If you could have any super power, what would it be?

Chocolate resistance, on second thoughts no too far fetched ! Let's go for Shapeshifter,

LOL, love it! What's the weirdest thing you've googled?

You know in your blog statistics you can look at what search terms people use to get to your page ? Well I often try googling those to see what they were actually looking for, The most recent of those was '1400's sluts' I found nothing and I didn't find myself. I wonder if they were looking for the year or the number or something entirely different. I google strange things for research as well like 'how do I kill someone with a car?' I do like the silly things that google does with its search pages like when you key in the word 'askew' and the search comes up askew, Or 'Where is Chuck Norris ? '- Go on try it! I know! It takes very little to keep me amused.

Quick writing test! Use the following words in a sentence: photographer, incandescent, cramps.

Poison wiped her tears and swatted away the photographer with his incandescent ceaseless flashes, Lux was dead, now what would become of The Cramps ?

Finish this sentence: If I'm not writing, I'm probably ...

If I'm not writing I'm probably out walking,

Here’s the part where you thank the people who are supporting you. Let's hear your shout outs.

This list is very long, and I would be very afraid to leave anyone out. My principle supporters are my husband and daughter my parents and the rest of my family (global). My friends in my critique and beta reading groups. All the wonderful bloggers who agree to support authors by hosting interviews, spotlights and reviews. Joel Canfield who helped knock the story into shape and has been there for me from the beginning for technical and confidence support. Paulette Mahurin who I have become very close to since meeting her through our writing and all the people who follow me on twitter, facebook and wordpress particularly those who help me to spread the word be RT'ing and posting. I have been amazed at the support of my facebook friends Iveta and Valarie deserve special mentions for their support. Hopefully I haven't forgotten anyone.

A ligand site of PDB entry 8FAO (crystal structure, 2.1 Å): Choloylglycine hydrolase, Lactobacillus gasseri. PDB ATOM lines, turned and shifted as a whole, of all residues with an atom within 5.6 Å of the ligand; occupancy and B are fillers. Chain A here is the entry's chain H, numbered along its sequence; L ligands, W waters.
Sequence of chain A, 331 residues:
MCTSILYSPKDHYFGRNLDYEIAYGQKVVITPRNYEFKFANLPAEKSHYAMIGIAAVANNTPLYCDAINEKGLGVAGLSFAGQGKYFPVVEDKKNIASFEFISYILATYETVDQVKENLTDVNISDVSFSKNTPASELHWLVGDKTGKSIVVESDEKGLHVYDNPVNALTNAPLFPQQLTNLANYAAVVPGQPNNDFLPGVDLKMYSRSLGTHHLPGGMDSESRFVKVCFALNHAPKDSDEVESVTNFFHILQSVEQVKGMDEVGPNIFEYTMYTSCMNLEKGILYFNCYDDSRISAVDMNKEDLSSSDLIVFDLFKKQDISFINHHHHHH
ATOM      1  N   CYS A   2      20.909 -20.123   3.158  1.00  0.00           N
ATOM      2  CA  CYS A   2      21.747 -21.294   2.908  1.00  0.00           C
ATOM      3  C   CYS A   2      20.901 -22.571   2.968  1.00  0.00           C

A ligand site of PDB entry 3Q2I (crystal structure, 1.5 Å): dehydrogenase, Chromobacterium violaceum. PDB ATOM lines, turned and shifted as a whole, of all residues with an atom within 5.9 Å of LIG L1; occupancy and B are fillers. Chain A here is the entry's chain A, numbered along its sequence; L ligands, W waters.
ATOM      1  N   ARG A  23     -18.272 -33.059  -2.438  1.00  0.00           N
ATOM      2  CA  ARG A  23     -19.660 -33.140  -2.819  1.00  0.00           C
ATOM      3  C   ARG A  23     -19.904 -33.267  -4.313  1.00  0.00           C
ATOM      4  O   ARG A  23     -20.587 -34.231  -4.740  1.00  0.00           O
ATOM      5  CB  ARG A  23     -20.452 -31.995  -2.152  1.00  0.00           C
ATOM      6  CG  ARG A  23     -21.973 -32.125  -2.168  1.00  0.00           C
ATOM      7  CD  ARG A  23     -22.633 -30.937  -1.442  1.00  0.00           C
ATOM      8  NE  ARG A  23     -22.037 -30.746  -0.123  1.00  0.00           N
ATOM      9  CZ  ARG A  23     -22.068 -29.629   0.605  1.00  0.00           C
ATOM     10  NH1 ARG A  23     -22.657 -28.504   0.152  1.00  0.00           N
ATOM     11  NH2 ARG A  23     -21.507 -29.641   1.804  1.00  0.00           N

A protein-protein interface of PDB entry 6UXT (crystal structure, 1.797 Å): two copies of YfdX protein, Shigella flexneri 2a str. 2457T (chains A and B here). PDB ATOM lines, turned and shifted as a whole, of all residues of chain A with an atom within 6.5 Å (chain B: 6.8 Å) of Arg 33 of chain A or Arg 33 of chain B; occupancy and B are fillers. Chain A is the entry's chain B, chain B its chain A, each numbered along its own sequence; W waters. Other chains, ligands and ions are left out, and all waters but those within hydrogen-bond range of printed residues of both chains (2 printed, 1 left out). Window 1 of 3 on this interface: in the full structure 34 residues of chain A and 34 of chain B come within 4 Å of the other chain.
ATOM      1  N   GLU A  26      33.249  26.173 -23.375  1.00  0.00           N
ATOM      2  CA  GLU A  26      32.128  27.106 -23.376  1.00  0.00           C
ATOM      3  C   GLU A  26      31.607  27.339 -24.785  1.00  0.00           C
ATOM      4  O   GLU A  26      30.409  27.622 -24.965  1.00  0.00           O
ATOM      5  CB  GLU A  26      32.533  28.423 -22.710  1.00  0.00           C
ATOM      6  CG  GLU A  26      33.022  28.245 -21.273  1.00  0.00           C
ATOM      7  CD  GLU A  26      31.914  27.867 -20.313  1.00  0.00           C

And finally, where can people find you and your book online?

On my blog


Joel D Canfield said...

Ooh; does this mean there could actually be an illustrated companion to Ramblings someday?

Anonymous said...

Always good to learn a new word - never heard of a 'pantser'. Now, how can I drop that into a conversation..?

Anonymous said...

I could ask my mum to illustrate it. My sketchy outlines are not too ..sketchy.

Anonymous said...

Always good to learn a new word.

Anonymous said...

Thank you for having Kerry Dwyer over to your site and this wonderful interview, great questions. This author is one of my favorites for many reasons but mainly because of her natural talent, the written word comes through her so authentically and with humor, a hard to find combo. I'm always happy to see a new and excellent talent showcased. Paulette

Anonymous said...

P.S.Dorothy! Forgive me, I jumped the gun, wanted to wish you Happy Holidays and give you a big cyber hug.

Anonymous said...

I want to know more about Mr. Humphrey the cat. It would seem he has a lot to answer for!

I've just taken a punt (a currency pun there for anyone who remembers Ireland before it joined the euro) on the book. I reckon it costs about the same as a cup of coffee and should afford me considerably more pleasure

Anonymous said...

Mr Humphrey was a lovely cat. He caught mice which is more than my current cat does.
Thanks for taking a punt on my book. I am sure you will enjoy it.